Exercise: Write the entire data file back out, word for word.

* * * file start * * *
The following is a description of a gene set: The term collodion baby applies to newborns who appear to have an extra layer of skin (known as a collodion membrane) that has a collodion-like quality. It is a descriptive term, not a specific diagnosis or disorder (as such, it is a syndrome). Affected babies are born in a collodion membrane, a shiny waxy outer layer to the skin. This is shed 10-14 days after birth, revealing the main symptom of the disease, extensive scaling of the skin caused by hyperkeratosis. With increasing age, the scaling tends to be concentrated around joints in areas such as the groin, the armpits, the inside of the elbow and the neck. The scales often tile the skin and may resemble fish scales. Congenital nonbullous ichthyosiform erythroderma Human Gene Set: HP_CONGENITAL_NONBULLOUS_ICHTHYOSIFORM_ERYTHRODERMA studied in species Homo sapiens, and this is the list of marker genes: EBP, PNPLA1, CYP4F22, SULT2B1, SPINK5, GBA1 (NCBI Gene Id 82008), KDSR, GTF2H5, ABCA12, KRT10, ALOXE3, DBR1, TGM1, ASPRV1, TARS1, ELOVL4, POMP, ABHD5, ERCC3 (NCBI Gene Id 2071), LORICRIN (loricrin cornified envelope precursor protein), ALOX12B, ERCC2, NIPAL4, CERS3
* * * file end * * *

The following is a description of a gene set: The term collodion baby applies to newborns who appear to have an extra layer of skin (known as a collodion membrane) that has a collodion-like quality. It is a descriptive term, not a specific diagnosis or disorder (as such, it is a syndrome). Affected babies are born in a collodion membrane, a shiny waxy outer layer to the skin. This is shed 10-14 days after birth, revealing the main symptom of the disease, extensive scaling of the skin caused by hyperkeratosis. With increasing age, the scaling tends to be concentrated around joints in areas such as the groin, the armpits, the inside of the elbow and the neck. The scales often tile the skin and may resemble fish scales. Congenital nonbullous ichthyosiform erythroderma Human Gene Set: HP_CONGENITAL_NONBULLOUS_ICHTHYOSIFORM_ERYTHRODERMA studied in species Homo sapiens, and this is the list of marker genes: EBP, PNPLA1, CYP4F22, SULT2B1, SPINK5, GBA1 (NCBI Gene Id 82008), KDSR, GTF2H5, ABCA12, KRT10, ALOXE3, DBR1, TGM1, ASPRV1, TARS1, ELOVL4, POMP, ABHD5, ERCC3 (NCBI Gene Id 2071), LORICRIN (loricrin cornified envelope precursor protein), ALOX12B, ERCC2, NIPAL4, CERS3